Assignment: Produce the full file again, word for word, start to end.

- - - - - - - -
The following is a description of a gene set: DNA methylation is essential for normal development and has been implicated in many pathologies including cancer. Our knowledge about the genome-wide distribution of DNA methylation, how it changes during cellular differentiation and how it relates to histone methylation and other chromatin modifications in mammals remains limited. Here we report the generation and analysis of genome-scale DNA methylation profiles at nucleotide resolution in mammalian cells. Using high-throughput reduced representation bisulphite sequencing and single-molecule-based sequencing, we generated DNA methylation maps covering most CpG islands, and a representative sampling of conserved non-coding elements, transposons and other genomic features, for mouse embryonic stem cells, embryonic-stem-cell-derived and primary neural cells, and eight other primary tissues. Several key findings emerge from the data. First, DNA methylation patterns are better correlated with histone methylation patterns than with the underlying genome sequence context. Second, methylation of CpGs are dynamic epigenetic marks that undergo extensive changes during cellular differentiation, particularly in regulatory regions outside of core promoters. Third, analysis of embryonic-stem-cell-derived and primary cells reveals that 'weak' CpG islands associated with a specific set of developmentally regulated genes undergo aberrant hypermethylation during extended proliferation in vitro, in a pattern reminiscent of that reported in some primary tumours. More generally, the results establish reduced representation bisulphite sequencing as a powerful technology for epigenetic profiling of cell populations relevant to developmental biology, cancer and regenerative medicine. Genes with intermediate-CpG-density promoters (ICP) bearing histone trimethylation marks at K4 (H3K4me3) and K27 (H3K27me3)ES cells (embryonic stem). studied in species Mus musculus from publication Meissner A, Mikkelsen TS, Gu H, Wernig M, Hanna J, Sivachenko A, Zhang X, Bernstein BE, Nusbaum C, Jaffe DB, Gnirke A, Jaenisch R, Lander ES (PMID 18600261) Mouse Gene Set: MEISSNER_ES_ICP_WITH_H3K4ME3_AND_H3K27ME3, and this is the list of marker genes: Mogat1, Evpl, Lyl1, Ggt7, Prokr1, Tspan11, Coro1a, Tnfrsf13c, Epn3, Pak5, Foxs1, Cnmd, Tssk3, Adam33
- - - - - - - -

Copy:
The following is a description of a gene set: DNA methylation is essential for normal development and has been implicated in many pathologies including cancer. Our knowledge about the genome-wide distribution of DNA methylation, how it changes during cellular differentiation and how it relates to histone methylation and other chromatin modifications in mammals remains limited. Here we report the generation and analysis of genome-scale DNA methylation profiles at nucleotide resolution in mammalian cells. Using high-throughput reduced representation bisulphite sequencing and single-molecule-based sequencing, we generated DNA methylation maps covering most CpG islands, and a representative sampling of conserved non-coding elements, transposons and other genomic features, for mouse embryonic stem cells, embryonic-stem-cell-derived and primary neural cells, and eight other primary tissues. Several key findings emerge from the data. First, DNA methylation patterns are better correlated with histone methylation patterns than with the underlying genome sequence context. Second, methylation of CpGs are dynamic epigenetic marks that undergo extensive changes during cellular differentiation, particularly in regulatory regions outside of core promoters. Third, analysis of embryonic-stem-cell-derived and primary cells reveals that 'weak' CpG islands associated with a specific set of developmentally regulated genes undergo aberrant hypermethylation during extended proliferation in vitro, in a pattern reminiscent of that reported in some primary tumours. More generally, the results establish reduced representation bisulphite sequencing as a powerful technology for epigenetic profiling of cell populations relevant to developmental biology, cancer and regenerative medicine. Genes with intermediate-CpG-density promoters (ICP) bearing histone trimethylation marks at K4 (H3K4me3) and K27 (H3K27me3)ES cells (embryonic stem). studied in species Mus musculus from publication Meissner A, Mikkelsen TS, Gu H, Wernig M, Hanna J, Sivachenko A, Zhang X, Bernstein BE, Nusbaum C, Jaffe DB, Gnirke A, Jaenisch R, Lander ES (PMID 18600261) Mouse Gene Set: MEISSNER_ES_ICP_WITH_H3K4ME3_AND_H3K27ME3, and this is the list of marker genes: Mogat1, Evpl, Lyl1, Ggt7, Prokr1, Tspan11, Coro1a, Tnfrsf13c, Epn3, Pak5, Foxs1, Cnmd, Tssk3, Adam33